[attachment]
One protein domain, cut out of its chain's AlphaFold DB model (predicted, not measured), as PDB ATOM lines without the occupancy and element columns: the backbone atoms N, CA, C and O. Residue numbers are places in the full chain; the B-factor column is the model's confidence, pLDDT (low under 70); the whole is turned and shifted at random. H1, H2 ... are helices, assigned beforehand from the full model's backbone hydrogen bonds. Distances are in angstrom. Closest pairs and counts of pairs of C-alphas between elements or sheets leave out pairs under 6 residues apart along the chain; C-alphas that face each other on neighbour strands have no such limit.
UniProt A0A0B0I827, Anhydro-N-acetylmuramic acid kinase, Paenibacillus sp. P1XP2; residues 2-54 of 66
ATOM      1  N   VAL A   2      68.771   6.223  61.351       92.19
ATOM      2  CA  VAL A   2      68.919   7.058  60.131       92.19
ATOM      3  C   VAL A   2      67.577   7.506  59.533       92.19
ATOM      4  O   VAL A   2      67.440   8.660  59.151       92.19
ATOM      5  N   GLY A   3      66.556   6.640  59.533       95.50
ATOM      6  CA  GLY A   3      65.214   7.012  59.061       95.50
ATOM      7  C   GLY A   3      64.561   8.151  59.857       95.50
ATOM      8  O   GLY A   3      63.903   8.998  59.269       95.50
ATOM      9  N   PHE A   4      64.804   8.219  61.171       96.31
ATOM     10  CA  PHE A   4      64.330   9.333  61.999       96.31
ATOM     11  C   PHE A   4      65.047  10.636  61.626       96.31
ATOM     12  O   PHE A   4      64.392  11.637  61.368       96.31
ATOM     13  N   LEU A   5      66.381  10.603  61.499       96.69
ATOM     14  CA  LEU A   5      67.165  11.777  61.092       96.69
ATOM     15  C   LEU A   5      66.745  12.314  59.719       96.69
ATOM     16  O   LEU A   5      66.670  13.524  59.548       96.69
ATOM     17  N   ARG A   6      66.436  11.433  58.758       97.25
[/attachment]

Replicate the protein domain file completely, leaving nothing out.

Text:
One protein domain, cut out of its chain's AlphaFold DB model (predicted, not measured), as PDB ATOM lines without the occupancy and element columns: the backbone atoms N, CA, C and O. Residue numbers are places in the full chain; the B-factor column is the model's confidence, pLDDT (low under 70); the whole is turned and shifted at random. H1, H2 ... are helices, assigned beforehand from the full model's backbone hydrogen bonds. Distances are in angstrom. Closest pairs and counts of pairs of C-alphas between elements or sheets leave out pairs under 6 residues apart along the chain; C-alphas that face each other on neighbour strands have no such limit.
UniProt A0A0B0I827, Anhydro-N-acetylmuramic acid kinase, Paenibacillus sp. P1XP2; residues 2-54 of 66
ATOM      1  N   VAL A   2      68.771   6.223  61.351       92.19
ATOM      2  CA  VAL A   2      68.919   7.058  60.131       92.19
ATOM      3  C   VAL A   2      67.577   7.506  59.533       92.19
ATOM      4  O   VAL A   2      67.440   8.660  59.151       92.19
ATOM      5  N   GLY A   3      66.556   6.640  59.533       95.50
ATOM      6  CA  GLY A   3      65.214   7.012  59.061       95.50
ATOM      7  C   GLY A   3      64.561   8.151  59.857       95.50
ATOM      8  O   GLY A   3      63.903   8.998  59.269       95.50
ATOM      9  N   PHE A   4      64.804   8.219  61.171       96.31
ATOM     10  CA  PHE A   4      64.330   9.333  61.999       96.31
ATOM     11  C   PHE A   4      65.047  10.636  61.626       96.31
ATOM     12  O   PHE A   4      64.392  11.637  61.368       96.31
ATOM     13  N   LEU A   5      66.381  10.603  61.499       96.69
ATOM     14  CA  LEU A   5      67.165  11.777  61.092       96.69
ATOM     15  C   LEU A   5      66.745  12.314  59.719       96.69
ATOM     16  O   LEU A   5      66.670  13.524  59.548       96.69
ATOM     17  N   ARG A   6      66.436  11.433  58.758       97.25